Cultivating the Soul

Spiritual formation can happen without saying a word.
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The forming of the soul that it might be a dwelling place for God is the primary work of the Christian leader. This is not an add-on, an option, or a third-level priority. Without this core activity, one almost guarantees that he/she will not last in leadership for a lifetime or that what work is accomplished will become less and less reflective of God's honor and God's purposes.

In his 20s, William Booth (founder of the Salvation Army) wrote a letter to his wife, describing his feelings of discouragement and ineffectiveness. He was close to quitting, he said. Catherine, a remarkable woman, wrote back: "I know how possible it is to preach and pray and sing, and even shout, while the heart is not right with God. I know how popularity and prosperity have a tendency to elate and exalt self, if the heart is not humble before God. I know how Satan takes advantage of these things to work out the destruction (if possible) of one whom the Lord uses to pull down strongholds of his kingdom, and all these considerations make me tremble, and weep, and pray for you, my dearest love, that you may be able to overcome all his devices, and having done all to stand, not in your own strength but in humble dependence on Him who worketh 'all in all.'"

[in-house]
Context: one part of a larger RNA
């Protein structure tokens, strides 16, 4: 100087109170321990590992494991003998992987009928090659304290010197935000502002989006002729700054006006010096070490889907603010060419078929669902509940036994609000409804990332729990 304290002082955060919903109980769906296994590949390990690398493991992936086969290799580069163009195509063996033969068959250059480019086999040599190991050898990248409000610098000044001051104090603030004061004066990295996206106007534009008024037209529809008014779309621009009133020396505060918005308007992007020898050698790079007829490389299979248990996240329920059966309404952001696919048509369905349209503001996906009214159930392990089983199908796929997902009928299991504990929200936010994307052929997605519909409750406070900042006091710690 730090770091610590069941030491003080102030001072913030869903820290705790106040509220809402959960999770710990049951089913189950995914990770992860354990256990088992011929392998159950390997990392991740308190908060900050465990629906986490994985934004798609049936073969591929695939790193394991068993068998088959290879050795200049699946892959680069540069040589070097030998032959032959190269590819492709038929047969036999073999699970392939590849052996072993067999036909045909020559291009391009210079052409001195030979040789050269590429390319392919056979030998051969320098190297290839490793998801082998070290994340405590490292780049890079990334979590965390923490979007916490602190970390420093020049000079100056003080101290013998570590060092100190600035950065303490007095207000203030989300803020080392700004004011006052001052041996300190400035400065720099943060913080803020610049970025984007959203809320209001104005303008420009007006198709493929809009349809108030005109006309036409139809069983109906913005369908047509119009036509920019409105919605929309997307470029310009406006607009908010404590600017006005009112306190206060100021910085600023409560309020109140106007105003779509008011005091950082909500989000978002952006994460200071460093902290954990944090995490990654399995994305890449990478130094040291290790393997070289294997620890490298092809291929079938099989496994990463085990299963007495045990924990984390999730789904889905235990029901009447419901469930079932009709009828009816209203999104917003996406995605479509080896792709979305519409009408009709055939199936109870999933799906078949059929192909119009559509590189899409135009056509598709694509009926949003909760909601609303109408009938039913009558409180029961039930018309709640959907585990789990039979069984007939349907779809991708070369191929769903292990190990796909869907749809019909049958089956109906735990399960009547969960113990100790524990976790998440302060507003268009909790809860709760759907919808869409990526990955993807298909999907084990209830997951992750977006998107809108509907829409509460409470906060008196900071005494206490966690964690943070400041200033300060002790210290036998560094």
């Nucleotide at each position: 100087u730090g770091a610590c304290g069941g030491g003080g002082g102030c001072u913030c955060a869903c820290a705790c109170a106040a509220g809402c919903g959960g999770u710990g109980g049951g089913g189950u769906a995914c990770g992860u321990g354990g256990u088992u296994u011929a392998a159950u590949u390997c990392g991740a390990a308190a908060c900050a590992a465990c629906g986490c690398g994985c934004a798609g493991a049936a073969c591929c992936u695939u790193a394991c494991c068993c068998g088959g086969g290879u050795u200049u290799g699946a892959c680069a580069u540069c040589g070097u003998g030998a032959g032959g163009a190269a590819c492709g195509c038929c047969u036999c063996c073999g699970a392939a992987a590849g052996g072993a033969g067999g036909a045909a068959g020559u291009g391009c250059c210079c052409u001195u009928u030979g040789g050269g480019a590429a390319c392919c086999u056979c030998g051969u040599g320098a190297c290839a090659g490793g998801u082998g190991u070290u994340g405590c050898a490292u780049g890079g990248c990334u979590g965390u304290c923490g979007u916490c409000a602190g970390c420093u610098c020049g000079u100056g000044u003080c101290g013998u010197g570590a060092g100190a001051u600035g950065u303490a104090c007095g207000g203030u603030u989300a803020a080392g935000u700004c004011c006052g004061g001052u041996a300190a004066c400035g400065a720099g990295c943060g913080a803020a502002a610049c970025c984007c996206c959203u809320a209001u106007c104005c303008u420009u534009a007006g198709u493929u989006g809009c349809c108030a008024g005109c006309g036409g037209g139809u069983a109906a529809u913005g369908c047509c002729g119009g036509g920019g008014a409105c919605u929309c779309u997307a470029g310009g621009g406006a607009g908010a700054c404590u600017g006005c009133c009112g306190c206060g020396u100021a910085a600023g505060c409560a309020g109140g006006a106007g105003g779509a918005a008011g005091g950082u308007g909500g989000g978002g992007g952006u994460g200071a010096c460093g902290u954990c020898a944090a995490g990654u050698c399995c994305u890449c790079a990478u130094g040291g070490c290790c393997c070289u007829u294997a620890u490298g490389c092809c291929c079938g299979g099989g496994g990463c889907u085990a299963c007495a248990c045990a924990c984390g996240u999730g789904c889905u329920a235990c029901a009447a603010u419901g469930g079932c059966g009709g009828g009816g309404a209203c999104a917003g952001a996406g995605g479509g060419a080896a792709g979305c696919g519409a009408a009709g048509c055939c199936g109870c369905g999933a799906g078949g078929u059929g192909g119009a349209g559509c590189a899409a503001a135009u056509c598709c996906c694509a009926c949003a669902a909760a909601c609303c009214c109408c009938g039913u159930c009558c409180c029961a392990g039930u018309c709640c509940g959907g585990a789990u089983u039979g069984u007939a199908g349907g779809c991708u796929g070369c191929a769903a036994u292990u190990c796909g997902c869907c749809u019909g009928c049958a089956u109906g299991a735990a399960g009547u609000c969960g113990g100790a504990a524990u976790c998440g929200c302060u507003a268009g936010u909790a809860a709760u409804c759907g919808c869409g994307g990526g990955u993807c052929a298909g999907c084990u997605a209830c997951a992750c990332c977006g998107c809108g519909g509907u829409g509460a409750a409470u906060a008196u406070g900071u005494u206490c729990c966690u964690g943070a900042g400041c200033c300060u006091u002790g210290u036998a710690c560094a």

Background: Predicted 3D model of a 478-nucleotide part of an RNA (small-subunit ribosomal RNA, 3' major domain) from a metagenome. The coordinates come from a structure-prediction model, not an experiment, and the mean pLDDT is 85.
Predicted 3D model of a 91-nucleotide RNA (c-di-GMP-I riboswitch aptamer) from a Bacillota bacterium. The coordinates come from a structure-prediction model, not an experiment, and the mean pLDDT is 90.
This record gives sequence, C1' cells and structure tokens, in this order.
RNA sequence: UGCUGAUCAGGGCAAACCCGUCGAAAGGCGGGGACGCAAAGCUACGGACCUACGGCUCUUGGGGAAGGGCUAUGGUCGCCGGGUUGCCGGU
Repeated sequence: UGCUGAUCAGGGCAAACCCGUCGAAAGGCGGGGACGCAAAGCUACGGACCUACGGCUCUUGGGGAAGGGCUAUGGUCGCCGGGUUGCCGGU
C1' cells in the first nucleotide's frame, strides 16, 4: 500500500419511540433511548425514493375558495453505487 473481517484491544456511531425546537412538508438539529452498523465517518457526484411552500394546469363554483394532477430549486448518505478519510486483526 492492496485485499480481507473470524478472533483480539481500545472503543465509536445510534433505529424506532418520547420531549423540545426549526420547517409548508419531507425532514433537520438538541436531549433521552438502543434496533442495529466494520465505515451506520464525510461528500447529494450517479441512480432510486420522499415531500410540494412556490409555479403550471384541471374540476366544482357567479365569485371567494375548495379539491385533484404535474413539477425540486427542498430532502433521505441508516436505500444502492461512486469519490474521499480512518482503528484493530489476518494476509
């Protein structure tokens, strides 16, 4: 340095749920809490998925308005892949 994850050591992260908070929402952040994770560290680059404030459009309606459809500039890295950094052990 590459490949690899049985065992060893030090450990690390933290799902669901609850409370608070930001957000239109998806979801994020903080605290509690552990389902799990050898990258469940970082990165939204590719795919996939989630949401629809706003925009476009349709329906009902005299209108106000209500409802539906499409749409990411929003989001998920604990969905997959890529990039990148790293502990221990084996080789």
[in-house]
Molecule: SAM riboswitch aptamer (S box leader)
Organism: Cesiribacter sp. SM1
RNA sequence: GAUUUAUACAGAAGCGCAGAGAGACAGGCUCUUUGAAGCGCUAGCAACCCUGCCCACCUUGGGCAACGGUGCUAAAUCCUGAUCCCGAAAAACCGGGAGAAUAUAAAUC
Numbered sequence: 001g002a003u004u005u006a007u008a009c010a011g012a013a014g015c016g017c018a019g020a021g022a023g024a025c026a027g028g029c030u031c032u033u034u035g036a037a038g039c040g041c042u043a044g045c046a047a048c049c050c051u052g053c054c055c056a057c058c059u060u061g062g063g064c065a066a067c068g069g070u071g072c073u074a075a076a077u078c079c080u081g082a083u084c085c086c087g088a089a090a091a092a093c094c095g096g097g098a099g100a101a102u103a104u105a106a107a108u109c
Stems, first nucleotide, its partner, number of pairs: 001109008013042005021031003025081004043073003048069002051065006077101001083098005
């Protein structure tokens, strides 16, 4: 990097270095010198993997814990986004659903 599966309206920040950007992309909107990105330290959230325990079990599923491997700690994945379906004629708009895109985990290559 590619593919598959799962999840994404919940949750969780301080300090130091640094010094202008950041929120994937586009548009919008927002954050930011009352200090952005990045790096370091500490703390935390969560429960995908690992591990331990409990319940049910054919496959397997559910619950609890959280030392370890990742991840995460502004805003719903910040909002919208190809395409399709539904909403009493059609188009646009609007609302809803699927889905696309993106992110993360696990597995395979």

As far as I can tell, Catherine was 23 when she wrote these words. But she was not too young to "get it." William's spiritual core, she understood, was the key to everything.

I shall leave the techniques of spiritual formation to other, more qualified spiritual directors. What occupies my thoughts presently are the evidential virtues that spring—like wild flowers—out of a soul aligned with heaven.

Anthony Bloom writes of a desert father who was invited to preach at a mass where a visiting bishop would be in attendance. The monastic refused saying, "If my silence doesn't speak to him, my words will be useless."

The monk's point provokes me because I spend a large part of my life depending upon words, social skills, and an ability to think quickly on my feet to communicate with people. But how should I communicate if I were limited to silence? It could only happen if there were virtues growing out of my soul like flowers erupting from a renewed piece of ground.

What virtues might those be? With caution I nominate five that are all too often in short supply and which, if long neglected, will signal our demise. The list is neither exhaustive nor guaranteed to be the best. But it's mine.

Harvested Humility

If I was bound to silence, I would wish that people would see that, as a result of my soul work, I have made progress in humility. Humility is not something one achieves; it is the result of other pursuits.

To be frank, people who knew me in the earlier years would never have associated me with humility. I fear such people would remember me as full of self, perhaps overconfident, endlessly in motion. Talented, a bit gifted perhaps, but not a humble man.

"A humble man," Isaak of Syria, said, "is never hurried, hasty, or perturbed, but at all times remains calm. Nothing can ever surprise, disturb, or dismay him, for he suffers neither fear nor change in tribulations, neither surprise nor elation in enjoyment. All his joy and gladness are in what is pleasing to the Lord."

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